Scaleless Black Dragonfish - BMMRO AbacoScaleless Black Dragonfish - BMMRO Abaco
“Our final activity of the day was tracking a sperm whale acoustically using a hydrophone…” There follows a graphic account of the technicalities of sperm whale poop collection and co-intern Jack’s “Faecal Dispersion Technique”. Then this: Jack stood up, Pringle in mouth and pointed to a black leather looking strap off of the port bow. “What is it?” Moving closer to the port, Jurique and I had our own thoughts. “It looks like a boxing glove strap,” he suggested. “More like an expensive underwater watch,” I mentioned. Dr. Claridge said, “It looks like a squid tentacle.” Jack added in, “More like the strap from a fin to me.” Our heads were turning with no closer answer. Taking it upon himself as the official sample collector, Jack popped back into the water to collect it. There were no sample pots large enough for it, so he had to use a large Ziplock bag to pick it up.
Scaleless Black Dragonfish - BMMRO AbacoLetting out a surprised chorus when he got back on the boat, we wondered what the heck it was. It had a mouth and a weird white patch that at first, I thought was its eye. The ventral abdominal section seemed swollen as if it had expanded from the decreasing pressure rising from the sea. As we looked at it and took photos, we determined several characteristics of the deceased specimen without having to autopsy it. The first was that it had three rows of needle like teeth that turned inward. There was what we assumed to be an angler under its ‘chin’ that had a murky transparent color. Another deduction we came to was the white dots that ran along the body all the way to its tail could be bioluminescent in nature like an angler. The pectoral fins were small and thin like a tooth pick. The final detail we took note of was the silver patch underneath its eyes.It was a type of angler fish we hypothesized. And it somehow ended up on the surface. There were several questions we voiced to each other: if it is a deep angler fish, how did it end up here? Where did it come from? Was it stunned by the sperm whale’s echolocation and pulled upwards as it surfaced? Later that night as we went through our faecal samples, photo IDs and data entry, the search began for what exactly this organism was. Jack did some image trickery and overlapped the photos with an alien from Alien. Scaleless Black Dragonfish c/w Alien - BMMRO AbacoI personally thought it looked more like Venom from Spiderman. As he did that, I took it upon myself to begin the search by looking up the most prominent feature: the angler on the anterior ventral side of the fish. By using this characteristic, I was able to narrow the organism down to a Scaleless Black Dragonfish by using several online scientific key identification guides and forums. The species we are still unsure about. The mystery continues…Scaleless Black Dragonfish - BMMRO Abaco
This creature is one of a number of dragonfish species found worldwide. This one might to be one of the genus Melanostomias (says he, hesitantly…). Like many deep sea creatures, its customary depths are pitch black, or nearly so; and so it is equipped with its own light source (bioluminescence), including the item dangling down from its lower jaw, called a barbel. The fish’s glow and no doubt the gleam of the barbel swaying around in the water act as a lure to attract prey that swim up to investigate and then.. snap! Those teeth start to do their work.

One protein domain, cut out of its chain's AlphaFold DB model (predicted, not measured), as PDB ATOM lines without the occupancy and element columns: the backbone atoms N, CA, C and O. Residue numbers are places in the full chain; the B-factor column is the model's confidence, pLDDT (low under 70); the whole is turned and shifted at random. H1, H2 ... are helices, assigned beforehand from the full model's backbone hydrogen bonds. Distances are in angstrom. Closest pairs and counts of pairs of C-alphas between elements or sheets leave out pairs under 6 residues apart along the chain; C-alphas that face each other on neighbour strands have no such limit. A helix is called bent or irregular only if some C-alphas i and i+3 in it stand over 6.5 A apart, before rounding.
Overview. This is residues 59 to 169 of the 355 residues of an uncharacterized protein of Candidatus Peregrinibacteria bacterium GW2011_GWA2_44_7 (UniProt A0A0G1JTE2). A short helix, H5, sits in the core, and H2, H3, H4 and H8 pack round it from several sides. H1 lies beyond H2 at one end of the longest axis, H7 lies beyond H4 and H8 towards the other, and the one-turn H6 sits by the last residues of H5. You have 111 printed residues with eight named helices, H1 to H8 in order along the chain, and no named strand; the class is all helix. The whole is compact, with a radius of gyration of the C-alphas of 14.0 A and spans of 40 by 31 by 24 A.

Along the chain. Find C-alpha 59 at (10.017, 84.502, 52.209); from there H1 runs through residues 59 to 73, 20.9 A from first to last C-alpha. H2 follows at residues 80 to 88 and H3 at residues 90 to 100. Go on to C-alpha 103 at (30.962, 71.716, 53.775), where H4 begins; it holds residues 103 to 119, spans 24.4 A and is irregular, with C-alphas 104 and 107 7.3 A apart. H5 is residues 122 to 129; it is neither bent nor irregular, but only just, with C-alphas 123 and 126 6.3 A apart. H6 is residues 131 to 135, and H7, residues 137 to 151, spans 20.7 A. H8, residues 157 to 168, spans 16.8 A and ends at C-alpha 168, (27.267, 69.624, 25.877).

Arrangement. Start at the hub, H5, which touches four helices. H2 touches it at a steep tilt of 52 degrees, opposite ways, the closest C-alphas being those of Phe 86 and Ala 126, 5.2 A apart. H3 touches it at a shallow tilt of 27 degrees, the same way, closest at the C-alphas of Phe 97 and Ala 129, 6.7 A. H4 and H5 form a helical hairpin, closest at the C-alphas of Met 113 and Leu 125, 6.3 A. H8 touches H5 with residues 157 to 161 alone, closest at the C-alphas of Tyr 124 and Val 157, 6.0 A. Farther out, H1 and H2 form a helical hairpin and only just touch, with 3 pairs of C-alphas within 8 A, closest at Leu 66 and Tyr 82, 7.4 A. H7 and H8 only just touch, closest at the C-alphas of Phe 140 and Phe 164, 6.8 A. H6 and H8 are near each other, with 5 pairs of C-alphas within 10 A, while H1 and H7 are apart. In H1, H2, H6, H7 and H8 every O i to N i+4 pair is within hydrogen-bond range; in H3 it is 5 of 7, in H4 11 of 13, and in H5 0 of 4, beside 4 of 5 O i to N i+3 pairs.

Scaleless black dragonfish (Melanostomias biseriatus) (imagesource.com)
I’ll end with an amazing short (2:28) video posted in early 2014 by ‘Indoona’. The accompanying description is the most authoritative account of the species and its little ways that I have  come across, complete with useful links. I include it before the video, noting only that the creature featured is a Pacific one from off the coast of California, and therefore not identical to the Abaco one.
                                                                       scaleless-black-dragonfish-mini-jpg          scaleless-black-dragonfish-mini-jpg          scaleless-black-dragonfish-mini-jpg

THE DEEP SEA DRAGONFISH OR VIPER FISH is an awesome looking creature from the middle depths of the ocean (this one comes from 600 metres or about 1000 feet deep). Also called the scaleless dragonfish, they are ferocious predators, with extremely large teeth compared to their body size. And they have one of nature’s most amazing tricks to give them the edge over their prey (more below).

There are several different species of dragonfish (one estimate is 67 species – all from the fish family known as Family Stomidae) and they are quite difficult to tell apart but this one is from the pacific depths of California and is likely Tactostoma macropus, the longfin dragonfish. Idiacanthus antrostomus is an Atlantic species that looks very similar – at least I think that’s the case correct me if I’m wrong.

They hunt with a bioluminescent barbel or lure. It is not glowing here but under the different lighting regimes I used – some of the darker images – you can see how much the lure stands out.

Sadly fish like this do not survive long on the surface, mainly because of temperature differences and mechanical damage in the net rather than pressure problems I think. It was caught in a cod-end trawl and filmed in a special tank (a kreisal aquarium). But is great to be able to share another wonder of the oceans on YouTube.